The TVA lab values teamwork and collaboration. While individual lab members pursue research endeavors in their particular area of interest, they also contribute their knowledge and expertise to other lab projects. This allows the TVA lab to explore diverse research areas relating to various aspects of trauma, violence, and abuse. Below is a sample of the research projects currently being conducted by the TVA lab members and faculty collaborators. Dr. DiLillo serves as a supervisor/collaborator on the following ongoing projects (student names and other collaborators listed in parentheses).
Comparison of Written Versus Spoken Exposure Therapy (Haws, Andrews): This study is examining modifications to Written Exposure Therapy for treating PTSD in collaboration with Dr. Trey Andrews and the Latinx Mental Health and Treatment Outcomes Lab.
Emotion Dsyregulation and PTSD (Haws, Brockdorf, Messman-Moore, Gratz): This study is examining the bidirectional relations among symptoms of PTSD and emotion dysregulation using network analysis.
Using VR to Assess the Efficacy of a Motivational Interviewing Intervention to Increase Bystander Behaviors (Grandgenett, Gervais): This study uses virtual reality to examine the efficacy of a novel motivational interviewing intervention to increase bystander behaviors.
IPV and the Stress Spillover Hypothesis (Grandgenett, Franz, Calkins, Brock): The purpose of this study is to examine IPV and the stress spillover hypothesis (i.e., that general life stress will "spill over" into the couple's conflict management style) in pregnant couples. This project is being conducted in collaboration with the Family Development Lab under Dr. Rebecca Brock.
Roles of bystander intoxication and perpetrator status in bystander effectiveness (Steel, Grandgenett): This study examines two factors—bystander alcohol intoxication and perpetrator social status—that may influence the effectiveness of popular bystander intervention programs.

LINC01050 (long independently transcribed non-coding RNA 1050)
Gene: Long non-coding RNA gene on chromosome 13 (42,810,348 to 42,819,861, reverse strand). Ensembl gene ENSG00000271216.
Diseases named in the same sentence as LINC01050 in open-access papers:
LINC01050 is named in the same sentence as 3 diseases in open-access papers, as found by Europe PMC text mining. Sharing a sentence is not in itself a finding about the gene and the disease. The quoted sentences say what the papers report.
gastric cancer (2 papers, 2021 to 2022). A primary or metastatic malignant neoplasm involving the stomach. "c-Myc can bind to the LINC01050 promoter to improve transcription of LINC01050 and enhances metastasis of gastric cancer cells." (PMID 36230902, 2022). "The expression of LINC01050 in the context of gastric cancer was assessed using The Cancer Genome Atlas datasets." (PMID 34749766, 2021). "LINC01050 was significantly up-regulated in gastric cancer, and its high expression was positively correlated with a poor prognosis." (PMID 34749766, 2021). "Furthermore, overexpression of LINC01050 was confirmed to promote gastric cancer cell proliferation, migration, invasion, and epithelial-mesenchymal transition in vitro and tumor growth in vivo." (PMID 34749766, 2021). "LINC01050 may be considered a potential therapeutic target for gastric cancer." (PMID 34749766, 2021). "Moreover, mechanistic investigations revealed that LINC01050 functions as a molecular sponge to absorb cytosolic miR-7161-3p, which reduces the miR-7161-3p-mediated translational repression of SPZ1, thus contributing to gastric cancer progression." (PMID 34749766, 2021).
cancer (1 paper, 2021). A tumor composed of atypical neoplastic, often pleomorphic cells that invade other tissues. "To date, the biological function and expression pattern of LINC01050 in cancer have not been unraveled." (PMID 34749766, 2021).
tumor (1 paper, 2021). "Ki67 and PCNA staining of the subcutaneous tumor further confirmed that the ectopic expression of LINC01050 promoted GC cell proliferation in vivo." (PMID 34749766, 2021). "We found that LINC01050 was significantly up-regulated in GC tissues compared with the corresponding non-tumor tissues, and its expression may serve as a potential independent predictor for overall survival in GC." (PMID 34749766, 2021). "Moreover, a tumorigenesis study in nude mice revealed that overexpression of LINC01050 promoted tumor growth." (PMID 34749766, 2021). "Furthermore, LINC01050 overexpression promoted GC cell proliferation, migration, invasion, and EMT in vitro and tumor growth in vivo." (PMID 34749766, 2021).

Objectification and Bystander Intervention (Brockdorf, Eagan, Gervais): This study examines how objectification may impact bystander efficacy through perceived barriers to bystander intervention in both men and women.
Service Utilization Barriers Among Undergraduate Sexual Assault Survivors (Brockdorf, Kumar, Jaffe, Holland): The purpose of this project is to examine the role of assault characteristics and responses in predicting perceived barriers to seeking mental health services. This study is being conducted in collaboration with Dr. Katy Holland.
Does partner support buffer the effects of PTSD on daily distress and experiential avoidance?: (Franz, Brock): The purpose of the current study is to examine the stress-buffering role of partner support in reducing daily emotional distress and experiential avoidance resulting from elevated PTSD symptoms. We hypothesize that the detrimental impact of PTSD symptoms on daily trajectories of positive emotion, negative emotion, and experiential avoidance (across 14 days) will be weaker to the extent that partner support is of high quality. This project is being conducted in collaboration with Dr. Rebecca Brock's lab.
Longitudinal Assessment of Interpersonal Victimization in Undergraduates (Jaffe, Kumar): This longitudinal study is designed to examine the nature of sexual assault and dating violence victimization in college men and women. Risk factors for revictimization and PTSD (e.g., alcohol use, posttraumatic cognitions, social support) will be examined.
Alcohol, Sexual Objectification, and Sexual Aggression Study (Haikalis, Franz, Gervais): This study utilized an experimental approach and eye tracking technology to test the impact of alcohol intoxication on sexual objectification and sexual aggression in a lab-based setting. We are now examining sexual objectification as a mediator between acute intoxication and lab-based sexual aggression. This project is being conducted in collaboration with Dr. Sarah Gervais' lab.